Tennessee school bans Harry Potter books after pastor warns they could ‘conjure evil spirits’

Thanks to an edict by the school’s pastor, the library at St. Edward Catholic School in Nashville will no longer carry the Harry Potter book series, The Tennessean reports.

In an email, Rev. Dan Reehil said that the books were banned because they “present magic as both good and evil, which is not true, but in fact a clever deception.”

“The curses and spells used in the books are actual curses and spells; which when read by a human being risk conjuring evil spirits into the presence of the person reading the text,” he wrote, adding that several exorcists he consulted endorsed his decision.

Associating Harry Potter with the alleged realm of demonic spirits is a known theme that’s regurgitated by religious figures, although more commonly by evangelicals. In a fiery screed from 2015, preacher and broadcaster Kevin Swanson commanded America to “repent of Harry Potter.”

“For tens of millions of parents it would be better that a millstone be hung around their neck and they be drowned at the bottom of the sea,” he declared, loosely citing a bible verse. Swanson’s tirade against the series was more of gay thing than a demon thing. In a video clip flagged by Right Wing Watch of his sermon, Swanson went on to slam the character Dumbledore who “emerged as a homosexual mentor for Harry Potter.”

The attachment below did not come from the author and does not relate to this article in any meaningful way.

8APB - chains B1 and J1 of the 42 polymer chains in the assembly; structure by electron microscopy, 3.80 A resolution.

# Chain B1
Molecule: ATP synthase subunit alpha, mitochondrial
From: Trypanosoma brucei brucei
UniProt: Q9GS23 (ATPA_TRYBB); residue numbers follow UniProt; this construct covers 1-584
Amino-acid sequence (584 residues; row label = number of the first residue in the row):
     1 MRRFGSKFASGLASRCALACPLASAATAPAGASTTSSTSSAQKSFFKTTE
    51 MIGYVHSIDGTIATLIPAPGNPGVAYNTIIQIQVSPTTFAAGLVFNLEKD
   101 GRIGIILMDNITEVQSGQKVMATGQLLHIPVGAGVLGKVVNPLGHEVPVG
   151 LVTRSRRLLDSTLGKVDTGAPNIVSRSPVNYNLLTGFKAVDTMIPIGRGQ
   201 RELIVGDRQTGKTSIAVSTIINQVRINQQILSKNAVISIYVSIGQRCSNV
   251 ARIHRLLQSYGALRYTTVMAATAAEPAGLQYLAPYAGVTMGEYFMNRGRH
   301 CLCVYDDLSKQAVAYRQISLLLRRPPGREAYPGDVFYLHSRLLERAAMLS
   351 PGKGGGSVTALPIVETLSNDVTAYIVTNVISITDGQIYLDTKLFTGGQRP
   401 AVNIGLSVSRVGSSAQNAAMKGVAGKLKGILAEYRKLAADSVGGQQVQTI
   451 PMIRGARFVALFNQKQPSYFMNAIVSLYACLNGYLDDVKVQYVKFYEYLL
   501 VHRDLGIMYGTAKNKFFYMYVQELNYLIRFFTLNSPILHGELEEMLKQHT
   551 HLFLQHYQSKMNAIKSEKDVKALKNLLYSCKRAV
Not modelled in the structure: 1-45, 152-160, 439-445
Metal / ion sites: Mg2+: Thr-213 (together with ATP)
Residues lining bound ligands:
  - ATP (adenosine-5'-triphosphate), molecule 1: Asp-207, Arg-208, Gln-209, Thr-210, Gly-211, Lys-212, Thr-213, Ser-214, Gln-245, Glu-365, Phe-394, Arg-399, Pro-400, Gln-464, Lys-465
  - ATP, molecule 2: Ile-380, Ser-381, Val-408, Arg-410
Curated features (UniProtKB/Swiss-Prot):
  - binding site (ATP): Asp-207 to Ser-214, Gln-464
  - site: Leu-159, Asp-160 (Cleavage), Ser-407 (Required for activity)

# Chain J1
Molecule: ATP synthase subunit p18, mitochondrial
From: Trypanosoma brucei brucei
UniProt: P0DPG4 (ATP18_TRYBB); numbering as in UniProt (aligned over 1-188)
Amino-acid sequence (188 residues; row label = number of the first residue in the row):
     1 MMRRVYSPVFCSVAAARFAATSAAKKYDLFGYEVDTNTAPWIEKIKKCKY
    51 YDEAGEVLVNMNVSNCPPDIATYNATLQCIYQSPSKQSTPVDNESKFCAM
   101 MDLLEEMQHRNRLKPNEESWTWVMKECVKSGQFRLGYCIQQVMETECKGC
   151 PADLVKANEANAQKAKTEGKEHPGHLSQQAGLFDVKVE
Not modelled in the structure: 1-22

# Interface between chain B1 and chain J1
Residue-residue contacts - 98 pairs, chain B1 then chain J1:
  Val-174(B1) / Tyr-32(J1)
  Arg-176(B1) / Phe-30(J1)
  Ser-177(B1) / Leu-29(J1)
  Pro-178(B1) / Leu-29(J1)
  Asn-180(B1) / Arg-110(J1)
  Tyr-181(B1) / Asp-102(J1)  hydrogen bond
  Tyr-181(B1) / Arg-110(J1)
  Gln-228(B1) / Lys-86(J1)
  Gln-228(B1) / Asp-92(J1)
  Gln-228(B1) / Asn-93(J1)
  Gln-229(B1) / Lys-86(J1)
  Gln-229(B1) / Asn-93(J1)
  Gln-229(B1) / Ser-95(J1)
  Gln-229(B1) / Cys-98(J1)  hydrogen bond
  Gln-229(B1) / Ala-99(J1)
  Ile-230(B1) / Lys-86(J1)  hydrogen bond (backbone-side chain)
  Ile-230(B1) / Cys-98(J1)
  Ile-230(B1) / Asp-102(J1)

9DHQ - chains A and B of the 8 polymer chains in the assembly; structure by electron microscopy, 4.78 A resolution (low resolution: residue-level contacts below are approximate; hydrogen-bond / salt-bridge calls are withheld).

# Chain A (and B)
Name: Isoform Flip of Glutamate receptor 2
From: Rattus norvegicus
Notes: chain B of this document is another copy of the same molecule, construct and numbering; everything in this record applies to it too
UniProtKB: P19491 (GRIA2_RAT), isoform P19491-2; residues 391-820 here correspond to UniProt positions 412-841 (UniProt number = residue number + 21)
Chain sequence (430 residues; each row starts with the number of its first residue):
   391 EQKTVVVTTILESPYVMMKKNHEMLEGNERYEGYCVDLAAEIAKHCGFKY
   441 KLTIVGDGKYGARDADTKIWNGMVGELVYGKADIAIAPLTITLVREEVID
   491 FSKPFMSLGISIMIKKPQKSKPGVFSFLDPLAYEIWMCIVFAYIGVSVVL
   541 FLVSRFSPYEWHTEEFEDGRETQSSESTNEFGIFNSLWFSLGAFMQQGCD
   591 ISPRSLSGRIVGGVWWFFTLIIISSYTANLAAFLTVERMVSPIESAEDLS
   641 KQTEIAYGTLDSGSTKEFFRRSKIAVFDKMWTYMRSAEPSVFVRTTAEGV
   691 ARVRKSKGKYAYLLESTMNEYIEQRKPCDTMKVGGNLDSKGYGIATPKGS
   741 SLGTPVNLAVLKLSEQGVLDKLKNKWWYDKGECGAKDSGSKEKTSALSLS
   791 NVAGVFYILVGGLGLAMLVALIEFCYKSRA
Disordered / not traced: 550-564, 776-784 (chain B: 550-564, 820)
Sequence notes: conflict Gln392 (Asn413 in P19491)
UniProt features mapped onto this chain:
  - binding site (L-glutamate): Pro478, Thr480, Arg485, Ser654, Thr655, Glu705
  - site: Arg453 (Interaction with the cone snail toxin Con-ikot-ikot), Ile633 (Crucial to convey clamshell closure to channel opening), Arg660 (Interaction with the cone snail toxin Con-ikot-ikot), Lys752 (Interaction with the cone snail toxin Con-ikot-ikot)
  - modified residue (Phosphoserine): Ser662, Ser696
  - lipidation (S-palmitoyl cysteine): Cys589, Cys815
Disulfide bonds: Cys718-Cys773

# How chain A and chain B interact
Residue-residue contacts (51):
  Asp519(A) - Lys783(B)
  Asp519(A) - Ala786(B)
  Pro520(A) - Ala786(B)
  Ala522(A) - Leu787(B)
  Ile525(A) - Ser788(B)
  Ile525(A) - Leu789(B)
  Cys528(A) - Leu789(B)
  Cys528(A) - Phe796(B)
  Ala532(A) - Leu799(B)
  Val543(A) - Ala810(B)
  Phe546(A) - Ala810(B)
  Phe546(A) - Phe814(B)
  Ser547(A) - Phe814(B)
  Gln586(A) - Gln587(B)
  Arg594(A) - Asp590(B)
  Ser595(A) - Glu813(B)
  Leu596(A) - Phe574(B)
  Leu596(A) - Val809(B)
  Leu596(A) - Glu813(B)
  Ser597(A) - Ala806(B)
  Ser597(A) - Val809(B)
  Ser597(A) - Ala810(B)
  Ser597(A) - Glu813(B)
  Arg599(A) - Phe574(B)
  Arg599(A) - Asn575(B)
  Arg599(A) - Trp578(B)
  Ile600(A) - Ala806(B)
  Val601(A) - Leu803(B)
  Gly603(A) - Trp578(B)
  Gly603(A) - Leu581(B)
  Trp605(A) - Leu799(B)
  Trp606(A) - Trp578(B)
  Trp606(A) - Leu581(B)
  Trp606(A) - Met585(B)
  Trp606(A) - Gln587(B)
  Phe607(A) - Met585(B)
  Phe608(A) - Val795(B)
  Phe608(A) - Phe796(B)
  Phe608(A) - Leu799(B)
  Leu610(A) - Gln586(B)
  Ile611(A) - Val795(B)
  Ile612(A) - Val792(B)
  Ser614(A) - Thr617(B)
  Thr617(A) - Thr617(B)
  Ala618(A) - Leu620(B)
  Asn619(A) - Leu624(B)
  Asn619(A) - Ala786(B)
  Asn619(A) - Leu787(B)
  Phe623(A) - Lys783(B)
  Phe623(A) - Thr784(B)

A Catholic school taking such an oppositional stance to the books is not in the mainstream, however. In 2003, the series penned by J.K. Rowling got a full-throated endorsement from the Vatican, saying that its consistent with Christian morals.

“If I have understood well the intentions of Harry Potter’s author, they help children to see the difference between good and evil. And she is very clear on this,” said the Rev Peter Fleetwood of the Vatican’s council for culture, adding that Rowling is “Christian by conviction, is Christian in her mode of living, even in her way of writing.”

Speaking to The Tennessean, superintendent of schools for the Catholic Diocese of Nashville, Rebecca Hammel, said that in the end it’s the school’s pastor who has the final say.

“Each pastor has canonical authority to make such decisions for his parish school,” Hammel said. “He’s well within his authority to act in that manner.”

As of yet, there have been no reports of demonic possession at the school.

Featured image via screen grab/YouTube

Sky Palma

Before launching DeadState back in 2012, Sky Palma has been blogging about politics, social issues and religion for over a decade. He lives in Los Angeles and also enjoys Brazilian jiu jitsu, chess, music and art.